So I was driving at a high speed in my 2016 RT when I started hearing loud metallic rattling sounds.. i got worried and slowed down and the driving felt a little “off”..
after thinking it over I (in the interest of learning) accelerated again to instigate the sound...apparently going 110 Mph is guaranteed to instigate that sound, though the “off” sensation of the driving didnt repeat... any theories or similar experiences?
Wind becomes a factor at speed. (As an ex-motorcycle rider, and only with "naked" motorcycles (no fairing) I can tell you that above 100mph the wind blast becomes substantial.)
A loose plastic panel or other part under the car, in a wheel well, can get pushed out of position and can come into contact with something else: road, mechanical part (something relatively stationary or even moving/rotating like a diff or axle shaft); which accounts for the racket. The racket might be compounded by less than ideally balanced wheels/tires or if you have fitted some other tires other than those sanctioned by the factory lousy tires.
(Years ago I heard an odd sound at speed. Turned out the leading edge of a front wheel liner had lost its fasteners and at speed the force of the wind pushed the leading edge of the liner down against the road. The leading edge of the liner clearly showed signs of abrasion. And it is not that rare of an event for me to spot a car with some under body panel hanging down even if the car is not moving very fast. )
The "off" sensation was probably (and not unexpected) just your imagination. More than once with other cars and not even at 100mph+ I've felt the car "off" to the point I'd pull off the freeway to check the tire pressures (this before TPMS) only to find the tire pressures on the money. Just a combination of the road surface, the wide and in some cases rather worn, tires and my imagination fueld by the "fear" of a flat tire.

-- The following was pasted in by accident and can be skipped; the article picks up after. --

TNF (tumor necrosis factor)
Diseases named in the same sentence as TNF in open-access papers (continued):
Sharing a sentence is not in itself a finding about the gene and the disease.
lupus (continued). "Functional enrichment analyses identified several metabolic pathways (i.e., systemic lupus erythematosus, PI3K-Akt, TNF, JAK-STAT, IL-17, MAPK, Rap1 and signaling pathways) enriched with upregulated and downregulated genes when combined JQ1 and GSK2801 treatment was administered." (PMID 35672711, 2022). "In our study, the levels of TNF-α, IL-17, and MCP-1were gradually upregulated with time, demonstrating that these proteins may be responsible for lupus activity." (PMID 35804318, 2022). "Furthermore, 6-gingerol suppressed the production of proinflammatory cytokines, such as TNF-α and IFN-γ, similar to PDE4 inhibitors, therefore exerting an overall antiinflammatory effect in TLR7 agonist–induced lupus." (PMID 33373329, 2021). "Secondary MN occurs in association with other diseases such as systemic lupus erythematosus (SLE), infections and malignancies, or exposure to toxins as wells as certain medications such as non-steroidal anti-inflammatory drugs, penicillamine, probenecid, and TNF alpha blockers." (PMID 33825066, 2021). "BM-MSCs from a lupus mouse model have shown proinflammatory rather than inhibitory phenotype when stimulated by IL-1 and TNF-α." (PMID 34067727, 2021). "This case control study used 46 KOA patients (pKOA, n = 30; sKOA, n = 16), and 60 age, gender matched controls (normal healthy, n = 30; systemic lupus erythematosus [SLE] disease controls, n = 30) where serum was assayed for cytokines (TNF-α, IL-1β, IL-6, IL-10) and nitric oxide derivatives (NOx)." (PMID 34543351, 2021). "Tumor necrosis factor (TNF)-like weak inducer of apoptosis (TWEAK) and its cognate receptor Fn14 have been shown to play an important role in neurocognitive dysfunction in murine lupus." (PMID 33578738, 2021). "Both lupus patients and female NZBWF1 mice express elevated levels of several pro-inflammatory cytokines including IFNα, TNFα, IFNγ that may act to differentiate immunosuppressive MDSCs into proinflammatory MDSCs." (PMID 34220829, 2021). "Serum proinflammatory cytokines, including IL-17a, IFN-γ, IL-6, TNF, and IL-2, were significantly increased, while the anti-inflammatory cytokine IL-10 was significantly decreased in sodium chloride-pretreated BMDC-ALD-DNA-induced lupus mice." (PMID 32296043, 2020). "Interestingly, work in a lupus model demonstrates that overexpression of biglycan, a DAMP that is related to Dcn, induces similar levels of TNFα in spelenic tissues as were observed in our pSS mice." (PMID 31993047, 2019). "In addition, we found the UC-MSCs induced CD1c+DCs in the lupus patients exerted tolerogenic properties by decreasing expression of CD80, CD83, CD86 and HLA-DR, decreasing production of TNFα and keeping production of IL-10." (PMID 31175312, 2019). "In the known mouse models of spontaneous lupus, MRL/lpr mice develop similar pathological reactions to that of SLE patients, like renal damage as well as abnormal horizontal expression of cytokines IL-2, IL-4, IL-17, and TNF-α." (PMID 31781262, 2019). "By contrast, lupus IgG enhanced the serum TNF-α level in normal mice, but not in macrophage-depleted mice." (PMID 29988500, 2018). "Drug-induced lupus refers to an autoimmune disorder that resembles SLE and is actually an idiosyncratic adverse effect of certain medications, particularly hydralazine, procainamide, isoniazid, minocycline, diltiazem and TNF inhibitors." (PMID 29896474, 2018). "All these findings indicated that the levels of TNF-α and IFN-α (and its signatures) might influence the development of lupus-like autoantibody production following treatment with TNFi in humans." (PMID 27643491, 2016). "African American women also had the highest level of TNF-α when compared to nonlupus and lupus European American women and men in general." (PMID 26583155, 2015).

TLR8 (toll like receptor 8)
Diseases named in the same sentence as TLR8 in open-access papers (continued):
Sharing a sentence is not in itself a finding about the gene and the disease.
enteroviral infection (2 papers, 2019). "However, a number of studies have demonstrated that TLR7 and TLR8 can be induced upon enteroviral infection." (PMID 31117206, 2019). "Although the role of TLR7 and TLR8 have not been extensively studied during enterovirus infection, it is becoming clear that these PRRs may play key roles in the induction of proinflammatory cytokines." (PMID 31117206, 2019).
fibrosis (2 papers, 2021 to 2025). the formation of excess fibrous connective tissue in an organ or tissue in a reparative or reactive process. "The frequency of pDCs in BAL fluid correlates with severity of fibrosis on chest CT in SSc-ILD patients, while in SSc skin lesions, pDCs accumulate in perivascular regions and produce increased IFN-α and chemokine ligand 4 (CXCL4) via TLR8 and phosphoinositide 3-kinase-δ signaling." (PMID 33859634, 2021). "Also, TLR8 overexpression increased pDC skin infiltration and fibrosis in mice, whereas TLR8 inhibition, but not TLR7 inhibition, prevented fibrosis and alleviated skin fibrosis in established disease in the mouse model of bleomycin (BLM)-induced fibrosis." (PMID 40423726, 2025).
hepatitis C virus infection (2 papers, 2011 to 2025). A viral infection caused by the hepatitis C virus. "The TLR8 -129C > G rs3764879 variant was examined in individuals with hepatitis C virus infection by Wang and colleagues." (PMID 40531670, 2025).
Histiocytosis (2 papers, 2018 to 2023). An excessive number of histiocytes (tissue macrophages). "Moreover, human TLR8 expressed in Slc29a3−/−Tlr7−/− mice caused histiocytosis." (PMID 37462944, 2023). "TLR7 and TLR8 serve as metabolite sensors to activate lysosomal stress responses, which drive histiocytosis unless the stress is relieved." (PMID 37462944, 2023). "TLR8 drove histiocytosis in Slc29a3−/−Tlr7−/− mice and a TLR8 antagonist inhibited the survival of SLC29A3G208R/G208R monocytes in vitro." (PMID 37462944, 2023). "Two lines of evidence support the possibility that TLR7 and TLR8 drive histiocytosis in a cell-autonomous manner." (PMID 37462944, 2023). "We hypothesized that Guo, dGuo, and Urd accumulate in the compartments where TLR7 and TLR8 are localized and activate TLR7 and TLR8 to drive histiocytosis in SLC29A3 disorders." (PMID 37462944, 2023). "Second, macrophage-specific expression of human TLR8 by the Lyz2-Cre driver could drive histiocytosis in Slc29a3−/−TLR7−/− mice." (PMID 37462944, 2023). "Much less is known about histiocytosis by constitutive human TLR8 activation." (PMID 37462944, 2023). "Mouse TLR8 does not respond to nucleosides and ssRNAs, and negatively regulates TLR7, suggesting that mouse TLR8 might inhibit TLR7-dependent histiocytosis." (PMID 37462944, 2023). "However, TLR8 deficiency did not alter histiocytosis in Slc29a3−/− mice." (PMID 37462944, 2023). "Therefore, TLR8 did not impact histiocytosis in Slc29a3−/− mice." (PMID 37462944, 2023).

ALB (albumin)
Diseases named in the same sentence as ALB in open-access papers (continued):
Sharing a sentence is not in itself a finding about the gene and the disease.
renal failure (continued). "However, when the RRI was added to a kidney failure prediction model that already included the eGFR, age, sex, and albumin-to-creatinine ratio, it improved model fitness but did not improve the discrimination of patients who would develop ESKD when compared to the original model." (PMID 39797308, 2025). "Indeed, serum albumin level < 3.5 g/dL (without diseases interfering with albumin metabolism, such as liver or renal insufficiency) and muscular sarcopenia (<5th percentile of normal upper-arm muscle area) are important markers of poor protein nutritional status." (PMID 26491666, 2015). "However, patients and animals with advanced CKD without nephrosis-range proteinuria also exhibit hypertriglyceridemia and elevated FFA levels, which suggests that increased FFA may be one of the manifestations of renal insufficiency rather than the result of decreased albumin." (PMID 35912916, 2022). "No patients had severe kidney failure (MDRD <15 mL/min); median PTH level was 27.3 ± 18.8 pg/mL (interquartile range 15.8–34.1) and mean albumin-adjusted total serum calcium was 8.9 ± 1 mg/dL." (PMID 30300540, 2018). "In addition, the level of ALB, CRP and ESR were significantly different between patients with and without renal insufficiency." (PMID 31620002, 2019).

To get to the bottom of the behavior from your car will take work. It is not practical to try to diagnose the symptoms at 100mph+. At lesser speeds sometimes a good video made of the car can spot a wheel/tire obviously moving too much due to a balance or tire problem. Or possibly a plastic body panel being forced out of position due to the force of the wind.
But to have one car traveling at 100mph+ and a following car close enough to make a good video from first behind then from in front of the car is another thing entirely.
More practical is to get the car in the air and make a careful/close/thorough inspection of the underside of the car looking for any signs of a panel being loose -- missing fasteners is a good sign -- or signs of it having been in contact with something else.
Give the panels a tug if you can, push and pull them to see if you can find one you can move about. Look for any loose hydraulic lines, hoses, parking brake cabling, anything loose not properly secured.
On the driveshaft look for any sign something has been touching it and there is a brighter or burnished spot/ring around the driveshaft. If the rear end has exposed half shafts check them too.
In the wheel wells look for any signs of tire contact with the body or wheel well liners.
If you find nothing up to you if you want to go to to the trouble of having the wheels/tires balanced with the hope you find a wheel out of balance or possibly a tire with something wrong (internal belt failure for example) that results in the tire performing badly at higher speeds. This latter condition might be brought to light using a road force balancing machine.
There is also the possibility alignment might play a role. But it is last because the odds are slim. So it would be up to you if you wanted to go to the expense of having the alignment checked/set. There is also unfortunately the risk the alignment can be made worse. I have not had to have my Hellcat alignment checked/done but with previous cars it is important to use a place that knows how to properly aligned the car, has access to the correct settings/adjustments, and can provide a before and after printout that shows what the settings were before the alignment and what they are after and for each setting show where it is in relationship to what is ideal and what is within spec.